Remember a few months ago when NBC announced that they would air 30 half-hours of The Office? Here at ‘Loper HQ, where The Office runs neck-and-neck with Battlestar Galactica as our consensus favorite TV Show, there was much rejoicing at the anticipated bounty of hilarity and pathos that we were going to receive.
Well, not so much, as it turns out. Among the many many ironies created by the Writers strike is this: The Office is the first of the scripted prime-time shows to run out of of episodes, which means that this week’s episode is the last ep for, well — quite possibly, ever.
It’s actually quite symbolic that The Office is first scripted show to go. When it comes down to it, this is essentially a battle about the internet, and The Office is a show that has benefited from the internet in several ways: not only has it been a perennial iTunes favorite, and a show that has benefited from the amazing amount of literate discourse on TV you can find on the net these days, it’s also an object lesson on just how badly the studios are fucking with the writers.
I refer, of course, to the infamous “webisodes” starring several of the writer-actors that populate The Office, and for which they didn’t get paid any percentage of the ad money that NBC made from running it on their website.
Despite the fact that these webisodes won an Emmy for their content, NBC’s rationalization was that the Webisodes were promotional in nature, and not content. Which is such utter bullshit, that I actually kinda love the enlarged balls it took to come up that and stick with it.
Here’s the difference, NBC: people watch — and often love — the content, and we skip — and often hate — the promotions. Your promotions doesn’t stand on their own like the webisodes did, but rather annoy the fuck out of us by spoiling things that are going to happen in upcoming episodes.
So content is like “some money goes missing, and the accounting staff needs to figure out where it went.” Or, “Michael organizes board game Tuesdays in the lunch room and gets upset when Dwight beats him by putting hotels on Boardwalk and Park Place.” Here’s promotional: “Coming up in a very special The Office: Jim and Pam break up and the rest of Dunder-Mifflin deal with the fallout.” Of course, every single suit at NBC knows this. It’s just typical of the two-faced act that the studios have been engaged in: discounting the efforts while reaping the rewards.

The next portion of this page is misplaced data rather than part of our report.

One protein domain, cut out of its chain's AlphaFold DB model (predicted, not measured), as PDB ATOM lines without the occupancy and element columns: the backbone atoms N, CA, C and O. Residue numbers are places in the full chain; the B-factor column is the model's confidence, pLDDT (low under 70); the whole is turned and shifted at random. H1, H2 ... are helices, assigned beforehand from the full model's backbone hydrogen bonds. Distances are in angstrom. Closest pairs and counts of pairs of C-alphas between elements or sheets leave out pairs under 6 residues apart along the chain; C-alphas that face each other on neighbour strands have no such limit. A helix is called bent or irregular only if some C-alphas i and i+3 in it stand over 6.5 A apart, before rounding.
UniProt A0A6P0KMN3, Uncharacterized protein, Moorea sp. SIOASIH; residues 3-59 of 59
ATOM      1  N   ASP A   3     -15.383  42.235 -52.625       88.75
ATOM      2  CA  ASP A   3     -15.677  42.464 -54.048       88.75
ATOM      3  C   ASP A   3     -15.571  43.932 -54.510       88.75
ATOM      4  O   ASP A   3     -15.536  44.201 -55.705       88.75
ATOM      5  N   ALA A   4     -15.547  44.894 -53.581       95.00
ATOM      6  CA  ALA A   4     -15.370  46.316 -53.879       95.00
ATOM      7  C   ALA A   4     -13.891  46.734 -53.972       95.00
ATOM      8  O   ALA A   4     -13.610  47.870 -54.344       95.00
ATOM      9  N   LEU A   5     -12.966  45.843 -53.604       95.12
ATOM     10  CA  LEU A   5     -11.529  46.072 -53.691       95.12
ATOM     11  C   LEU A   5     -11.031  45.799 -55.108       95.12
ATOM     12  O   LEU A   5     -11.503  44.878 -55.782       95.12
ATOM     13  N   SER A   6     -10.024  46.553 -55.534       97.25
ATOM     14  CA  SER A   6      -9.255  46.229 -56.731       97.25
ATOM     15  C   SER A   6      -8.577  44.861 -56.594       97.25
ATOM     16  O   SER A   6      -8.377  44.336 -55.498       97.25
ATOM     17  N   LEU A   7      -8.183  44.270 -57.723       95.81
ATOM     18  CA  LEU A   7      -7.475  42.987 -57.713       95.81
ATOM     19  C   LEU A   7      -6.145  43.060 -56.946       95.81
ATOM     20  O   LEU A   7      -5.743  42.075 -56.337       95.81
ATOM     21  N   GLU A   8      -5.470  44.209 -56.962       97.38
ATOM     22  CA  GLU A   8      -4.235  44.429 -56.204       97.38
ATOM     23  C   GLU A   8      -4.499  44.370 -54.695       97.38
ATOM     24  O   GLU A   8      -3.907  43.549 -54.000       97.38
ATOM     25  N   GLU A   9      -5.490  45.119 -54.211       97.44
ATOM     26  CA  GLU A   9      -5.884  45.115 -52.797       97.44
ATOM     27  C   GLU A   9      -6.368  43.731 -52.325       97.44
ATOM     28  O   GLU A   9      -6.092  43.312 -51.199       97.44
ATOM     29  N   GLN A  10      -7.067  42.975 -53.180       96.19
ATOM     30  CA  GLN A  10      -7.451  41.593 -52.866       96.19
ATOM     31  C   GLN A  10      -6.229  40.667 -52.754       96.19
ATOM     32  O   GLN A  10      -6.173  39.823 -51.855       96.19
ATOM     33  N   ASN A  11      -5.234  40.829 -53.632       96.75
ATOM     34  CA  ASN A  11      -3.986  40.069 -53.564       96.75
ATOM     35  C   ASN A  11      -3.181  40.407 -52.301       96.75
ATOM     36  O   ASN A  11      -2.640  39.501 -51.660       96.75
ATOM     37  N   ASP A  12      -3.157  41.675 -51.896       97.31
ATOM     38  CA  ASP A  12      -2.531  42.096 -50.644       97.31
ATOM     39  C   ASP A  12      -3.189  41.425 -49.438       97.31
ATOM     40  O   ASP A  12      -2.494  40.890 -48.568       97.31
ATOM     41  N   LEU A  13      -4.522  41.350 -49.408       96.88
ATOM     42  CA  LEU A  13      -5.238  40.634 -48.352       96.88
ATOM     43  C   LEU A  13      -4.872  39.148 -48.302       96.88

No doubt this all contributed to the radicalization of writer/actors that make The Office so awesome in the first place, and it’s why they essentially shut down the production of the show for the duration of the strike.
This worries me a bit: The Office has never been a CSI-style hit with the masses in the same way it is with the Telescenti, and it’s entirely possible that NBC may react to their on-the-front-lines rebellion with a big, fat cancellation. Why? Because they can.
It’s a truism that the studios have all of the power in this situation. They could shut down the strike, right this second, by paying their writers fairly for internet content, and — oh yeah, give them a couple more cents — not dollars, but cents per DVD, too.
But you and I have power, too. We can refuse to watch reruns and scab shows. I will not watch anything NBC puts on in place of new episodes of The Office. I won’t watch the repeats, and I sure as shit won’t watch any reality, news, or game show that they put in its place.
But after this week, I’ve got a little bit more time to do anything else on the entire planet other than watch American network television.